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Group honors queer heroes, rewriting Oregon and Washington history with truth

A group supported by the Oregon Historical Society is marking a milestone in preserving LGBTQ+ history.

OREGON, USA — A local group is celebrating 10 years of trailblazers who have helped uplift the LGBTQ+ community in the Pacific Northwest.

"It's important to tell all of the stories," said Robin Will, president of the Gay & Lesbian Archives of the Pacific Northwest (GLAPN). "That old saying that winners write history... If you get into the historical record where you can't be ignored, then you are a winner."

GLAPN works to preserve an accurate account of local LGBTQ+ history.

"We were criminals by definition," Will said. "[If] you look at the record, you get the impression that no LGBTQ person ever did one damn thing that was worth noticing or writing down... We are in fact a persecuted minority."

"Back then you could be kicked out of a restaurant if the restaurant owner thought you were gay," said Susie Mary Shepherd, an advocate who has helped GLAPN archive LGBTQ stories. "You could certainly be fired... You could get kicked out of your home if you were renting and had a landlord who found out you were gay and didn't like it."

Shepherd is part of that history. She made headlines when she came out in the 70s, and her parents started an LGBTQ family advocacy group called Parents of Gays. That group later became PFLAG

"We were trying to lobby the legislature for gay civil rights," Shepherd said.

Credit: Oregon Journal | GLAPN
In an Oregon Journal article published in June 1977, Susie Shepherd and her parents talked about their advocacy for LGBTQ families.

Part of GLAPN's effort to preserve this history is compiling a Queer Heroes list every June. 

Will said between 60-80 nominations come in each year. GLAPN selects 30, one for each day of Pride Month. In 2021, the list is on its 10th year.

"We were really writing history," Will said. "Wasn't really getting covered anywhere else, people in the community who might never have otherwise been mentioned... To finally be seen, be recognized, be acknowledged as a person of value."

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The list honors people across the Pacific Northwest. Some have passed on, while others are still part of the movement.

"It completely caught me off guard," said Jamar Ruff, who was named a Queer Hero in 2020.

Ruff lives in Coos County and serves a number of community organizations, helping people with HIV and addiction and uplifting LGBTQ youth.

"It's still hard for folks who are coming out," Ruff said. "It's still hard for folks who just want to be themselves... So many people came before us so that we can do the things that we do today."

"People had to hide who they were," said Kristan Knapp, who started fighting for Oregon LGBTQ+ rights in the '70s.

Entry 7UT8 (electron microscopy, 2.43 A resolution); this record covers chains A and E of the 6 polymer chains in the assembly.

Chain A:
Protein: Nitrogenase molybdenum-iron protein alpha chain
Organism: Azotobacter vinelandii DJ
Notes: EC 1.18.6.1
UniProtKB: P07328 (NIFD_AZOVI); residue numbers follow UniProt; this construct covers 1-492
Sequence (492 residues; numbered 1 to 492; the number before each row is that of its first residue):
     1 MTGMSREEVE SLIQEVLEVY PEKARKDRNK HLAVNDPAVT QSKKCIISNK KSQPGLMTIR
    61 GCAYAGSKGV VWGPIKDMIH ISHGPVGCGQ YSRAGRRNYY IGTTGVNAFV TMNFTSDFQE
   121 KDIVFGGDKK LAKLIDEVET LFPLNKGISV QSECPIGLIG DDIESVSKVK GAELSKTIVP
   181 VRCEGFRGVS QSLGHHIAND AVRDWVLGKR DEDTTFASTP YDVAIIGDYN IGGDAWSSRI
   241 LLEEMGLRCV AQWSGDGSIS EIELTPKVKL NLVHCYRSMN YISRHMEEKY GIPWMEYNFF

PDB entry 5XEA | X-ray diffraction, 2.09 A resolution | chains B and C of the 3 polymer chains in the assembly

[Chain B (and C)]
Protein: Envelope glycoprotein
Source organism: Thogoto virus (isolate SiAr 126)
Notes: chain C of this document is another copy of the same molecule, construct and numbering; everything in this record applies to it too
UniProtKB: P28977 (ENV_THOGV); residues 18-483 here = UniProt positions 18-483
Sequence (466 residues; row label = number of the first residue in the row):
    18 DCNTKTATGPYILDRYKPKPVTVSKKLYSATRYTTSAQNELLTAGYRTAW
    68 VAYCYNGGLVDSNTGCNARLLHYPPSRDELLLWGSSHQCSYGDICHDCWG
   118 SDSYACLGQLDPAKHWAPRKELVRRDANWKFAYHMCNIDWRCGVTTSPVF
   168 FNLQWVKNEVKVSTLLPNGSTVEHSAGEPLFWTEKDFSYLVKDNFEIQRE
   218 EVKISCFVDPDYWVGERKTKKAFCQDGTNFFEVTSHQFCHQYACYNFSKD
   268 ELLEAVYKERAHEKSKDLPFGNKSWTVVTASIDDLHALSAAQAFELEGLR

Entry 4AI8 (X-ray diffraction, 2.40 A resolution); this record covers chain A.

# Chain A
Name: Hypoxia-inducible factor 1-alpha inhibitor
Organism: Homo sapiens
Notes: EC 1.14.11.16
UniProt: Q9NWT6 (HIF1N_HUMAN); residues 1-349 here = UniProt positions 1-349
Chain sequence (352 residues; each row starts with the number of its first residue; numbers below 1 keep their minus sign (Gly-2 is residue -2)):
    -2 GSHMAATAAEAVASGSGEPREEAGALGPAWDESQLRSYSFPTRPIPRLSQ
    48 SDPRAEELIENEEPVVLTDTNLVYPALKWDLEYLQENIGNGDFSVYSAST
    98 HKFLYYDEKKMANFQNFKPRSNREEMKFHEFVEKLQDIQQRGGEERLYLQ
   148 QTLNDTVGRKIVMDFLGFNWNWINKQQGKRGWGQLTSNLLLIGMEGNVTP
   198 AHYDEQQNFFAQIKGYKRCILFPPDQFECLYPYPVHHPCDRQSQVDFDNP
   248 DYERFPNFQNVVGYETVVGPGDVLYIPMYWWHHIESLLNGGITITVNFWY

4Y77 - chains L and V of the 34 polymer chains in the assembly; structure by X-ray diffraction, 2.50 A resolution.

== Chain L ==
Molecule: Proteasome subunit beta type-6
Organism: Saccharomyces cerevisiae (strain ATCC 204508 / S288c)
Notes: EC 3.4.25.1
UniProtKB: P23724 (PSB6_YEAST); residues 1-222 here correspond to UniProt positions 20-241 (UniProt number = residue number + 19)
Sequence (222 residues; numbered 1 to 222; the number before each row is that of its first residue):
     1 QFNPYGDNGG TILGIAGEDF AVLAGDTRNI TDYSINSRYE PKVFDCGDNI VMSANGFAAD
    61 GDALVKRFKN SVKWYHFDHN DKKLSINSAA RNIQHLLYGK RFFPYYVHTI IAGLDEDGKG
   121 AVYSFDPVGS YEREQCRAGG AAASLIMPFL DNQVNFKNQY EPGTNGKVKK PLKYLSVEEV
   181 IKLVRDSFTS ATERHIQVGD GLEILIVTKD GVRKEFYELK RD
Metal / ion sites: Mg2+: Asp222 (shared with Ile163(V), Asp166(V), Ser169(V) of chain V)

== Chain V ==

GLAPN named her a Queer Hero in 2013.

She noted some of the biggest fights were against anti-LGBTQ ballot measures, spanning many years in the state. 

Separate measures in 1992 and 2000, both called Measure 9, would have blocked schools and public institutions from "promoting," or essentially mentioning homosexuality.

"We had all been pretty marginalized and beaten down during that campaign," Knapp recalled.

KGW archive footage from 2000 shows the measure's sponsor, Lon Mabon, proudly proclaiming: "It's winnable, obviously."

The measure's wording lumped in homosexuality with pedophilia and other "abnormal and perverse" behaviors.

Shepherd had served as a teacher in Oregon, and knew this kind of law would mean others like her could be fired for being openly themselves.

"Was an absolutely horrific experience," Shepherd said.

Advocates ended up raising more than a million dollars, creating ad campaigns to discourage people from voting "yes" on Measure 9. They eventually defeated the measure.

"It does feel good that the work we did made a difference," Knapp said.

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Washington and Oregon passed some laws in the 2000s to better protect LGBTQ+ people from such discrimination.

Shepherd noted some of her friends and fellow advocates passed away before they could see the progress made by their efforts.

"I get teared up," Shepherd said, holding back tears. "Every time I walk by a house or a business and I see a Pride flag hanging, I look up to heaven where Jerry and Larry are now and I say, 'hey Jerry and Larry, do you see this one?' It's a very important symbol of where we've come."

In a separate effort this year, TriMet has also memorialized local queer heroes for the first time on a Pride bus.

For GLAPN's president, it's meaningful to see such changes in attitudes and efforts to preserve LGBTQ+ history.

"I never really thought I'd see this happen," Will said.

"I was told early on in my career that this kind of research would end my career," Washington State University queer historian Peter Boag said.

Boag was named a Queer Hero in 2018. 

As other states enact anti-LGBTQ laws in 2021, he noted this reminder: "Some things have changed, and unfortunately some things haven't."

Ultimately, the growing list of Queer Heroes serves as a reminder of history and of the path forward.

A common thread ties all on the list together.

"We are birthed from resilience," Ruff said. "We are birthed from overcoming."

The Q Center in NE Portland will host an outdoor ceremony honoring this year's GLAPN Queer Heroes on Thursday, June 24 from 5 p.m. - 8 p.m.

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